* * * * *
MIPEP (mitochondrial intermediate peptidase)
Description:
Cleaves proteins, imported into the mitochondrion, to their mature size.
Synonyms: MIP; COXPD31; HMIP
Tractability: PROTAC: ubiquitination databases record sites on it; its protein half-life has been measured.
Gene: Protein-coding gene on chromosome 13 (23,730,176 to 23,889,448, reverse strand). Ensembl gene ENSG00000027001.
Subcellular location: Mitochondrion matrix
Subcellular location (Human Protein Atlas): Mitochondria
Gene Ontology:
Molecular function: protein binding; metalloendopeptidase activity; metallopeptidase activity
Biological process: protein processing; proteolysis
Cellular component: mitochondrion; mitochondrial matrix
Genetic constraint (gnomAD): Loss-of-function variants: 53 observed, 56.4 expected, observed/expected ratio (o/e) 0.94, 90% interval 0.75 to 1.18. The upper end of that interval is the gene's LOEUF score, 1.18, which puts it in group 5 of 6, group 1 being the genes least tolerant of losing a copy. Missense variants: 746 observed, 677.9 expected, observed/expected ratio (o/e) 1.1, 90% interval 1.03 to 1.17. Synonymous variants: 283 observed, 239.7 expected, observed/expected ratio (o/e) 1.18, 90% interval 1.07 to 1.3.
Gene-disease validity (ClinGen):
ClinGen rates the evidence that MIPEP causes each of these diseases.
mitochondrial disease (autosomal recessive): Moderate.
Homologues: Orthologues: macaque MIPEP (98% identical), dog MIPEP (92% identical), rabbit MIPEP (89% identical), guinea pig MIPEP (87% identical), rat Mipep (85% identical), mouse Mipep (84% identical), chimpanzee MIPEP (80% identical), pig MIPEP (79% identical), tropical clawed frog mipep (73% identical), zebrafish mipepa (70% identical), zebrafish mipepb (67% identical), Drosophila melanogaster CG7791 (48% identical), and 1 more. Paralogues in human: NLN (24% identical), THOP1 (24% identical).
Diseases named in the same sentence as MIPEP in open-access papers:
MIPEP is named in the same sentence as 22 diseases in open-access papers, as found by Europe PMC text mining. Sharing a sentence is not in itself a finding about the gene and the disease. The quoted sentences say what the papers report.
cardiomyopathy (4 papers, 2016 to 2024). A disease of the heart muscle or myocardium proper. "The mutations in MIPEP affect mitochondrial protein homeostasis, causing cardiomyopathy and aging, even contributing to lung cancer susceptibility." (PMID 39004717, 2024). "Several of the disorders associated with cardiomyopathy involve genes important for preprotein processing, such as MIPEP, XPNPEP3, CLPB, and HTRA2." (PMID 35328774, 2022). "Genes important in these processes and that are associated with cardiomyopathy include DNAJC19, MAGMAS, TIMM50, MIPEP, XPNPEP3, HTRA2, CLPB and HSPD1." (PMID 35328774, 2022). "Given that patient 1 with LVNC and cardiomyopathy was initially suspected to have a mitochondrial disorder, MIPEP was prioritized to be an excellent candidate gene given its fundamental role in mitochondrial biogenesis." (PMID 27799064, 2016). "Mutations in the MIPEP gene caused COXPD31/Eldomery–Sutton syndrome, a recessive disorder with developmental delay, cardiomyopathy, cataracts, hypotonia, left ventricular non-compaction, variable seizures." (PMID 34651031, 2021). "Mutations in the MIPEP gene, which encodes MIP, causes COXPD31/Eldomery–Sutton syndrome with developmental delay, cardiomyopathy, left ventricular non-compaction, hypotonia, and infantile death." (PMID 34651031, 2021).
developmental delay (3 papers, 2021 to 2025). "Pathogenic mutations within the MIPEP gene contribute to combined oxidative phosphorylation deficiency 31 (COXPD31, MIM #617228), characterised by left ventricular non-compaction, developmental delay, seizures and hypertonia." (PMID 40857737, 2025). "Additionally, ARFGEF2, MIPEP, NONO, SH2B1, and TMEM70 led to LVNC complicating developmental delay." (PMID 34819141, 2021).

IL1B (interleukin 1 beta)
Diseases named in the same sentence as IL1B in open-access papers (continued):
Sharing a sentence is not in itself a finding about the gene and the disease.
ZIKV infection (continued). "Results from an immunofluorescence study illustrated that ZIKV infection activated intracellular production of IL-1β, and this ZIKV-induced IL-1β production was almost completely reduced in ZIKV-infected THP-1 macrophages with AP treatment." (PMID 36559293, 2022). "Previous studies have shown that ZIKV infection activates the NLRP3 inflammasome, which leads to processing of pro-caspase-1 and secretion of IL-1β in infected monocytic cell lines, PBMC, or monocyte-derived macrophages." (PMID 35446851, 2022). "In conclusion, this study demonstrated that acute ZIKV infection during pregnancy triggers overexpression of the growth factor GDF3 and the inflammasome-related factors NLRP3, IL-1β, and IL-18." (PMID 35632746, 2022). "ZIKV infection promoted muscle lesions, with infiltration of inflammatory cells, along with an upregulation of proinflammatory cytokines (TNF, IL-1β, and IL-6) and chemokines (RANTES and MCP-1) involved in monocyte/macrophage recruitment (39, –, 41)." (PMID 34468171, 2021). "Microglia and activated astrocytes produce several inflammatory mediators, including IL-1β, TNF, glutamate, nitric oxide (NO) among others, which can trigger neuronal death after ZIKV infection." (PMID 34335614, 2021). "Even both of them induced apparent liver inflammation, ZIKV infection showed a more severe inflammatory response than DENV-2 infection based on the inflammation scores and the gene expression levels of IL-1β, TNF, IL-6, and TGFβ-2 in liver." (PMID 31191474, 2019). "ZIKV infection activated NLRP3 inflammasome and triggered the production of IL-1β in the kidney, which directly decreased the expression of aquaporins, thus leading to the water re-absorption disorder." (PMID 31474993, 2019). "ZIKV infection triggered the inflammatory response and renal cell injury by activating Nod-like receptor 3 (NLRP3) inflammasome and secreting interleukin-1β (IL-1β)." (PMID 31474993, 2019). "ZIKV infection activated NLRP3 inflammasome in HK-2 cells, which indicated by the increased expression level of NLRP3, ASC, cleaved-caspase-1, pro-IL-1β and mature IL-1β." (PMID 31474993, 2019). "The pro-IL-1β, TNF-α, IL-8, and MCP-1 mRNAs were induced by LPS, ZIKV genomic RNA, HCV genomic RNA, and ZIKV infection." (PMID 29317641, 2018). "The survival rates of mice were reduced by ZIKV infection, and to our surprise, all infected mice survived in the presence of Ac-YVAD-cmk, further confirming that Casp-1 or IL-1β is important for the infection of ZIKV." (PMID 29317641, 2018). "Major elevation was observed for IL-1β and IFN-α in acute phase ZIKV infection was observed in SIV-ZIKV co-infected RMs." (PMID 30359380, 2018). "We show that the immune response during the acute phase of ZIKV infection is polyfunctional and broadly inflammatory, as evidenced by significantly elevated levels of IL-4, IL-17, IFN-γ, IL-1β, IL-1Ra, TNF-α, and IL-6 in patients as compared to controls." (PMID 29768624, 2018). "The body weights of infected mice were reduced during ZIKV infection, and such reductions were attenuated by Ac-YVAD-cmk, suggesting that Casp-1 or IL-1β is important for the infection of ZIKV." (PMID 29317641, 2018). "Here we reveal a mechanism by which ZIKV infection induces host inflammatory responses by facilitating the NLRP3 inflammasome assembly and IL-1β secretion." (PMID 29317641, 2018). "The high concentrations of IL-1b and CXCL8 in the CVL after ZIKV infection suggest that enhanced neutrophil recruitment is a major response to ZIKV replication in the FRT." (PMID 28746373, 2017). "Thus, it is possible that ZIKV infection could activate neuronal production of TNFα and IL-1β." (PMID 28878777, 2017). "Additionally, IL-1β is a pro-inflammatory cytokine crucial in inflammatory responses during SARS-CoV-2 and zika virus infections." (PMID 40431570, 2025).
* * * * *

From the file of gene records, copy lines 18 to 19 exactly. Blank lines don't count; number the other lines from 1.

Diseases named in the same sentence as MIPEP in open-access papers:
MIPEP is named in the same sentence as 22 diseases in open-access papers, as found by Europe PMC text mining. Sharing a sentence is not in itself a finding about the gene and the disease. The quoted sentences say what the papers report.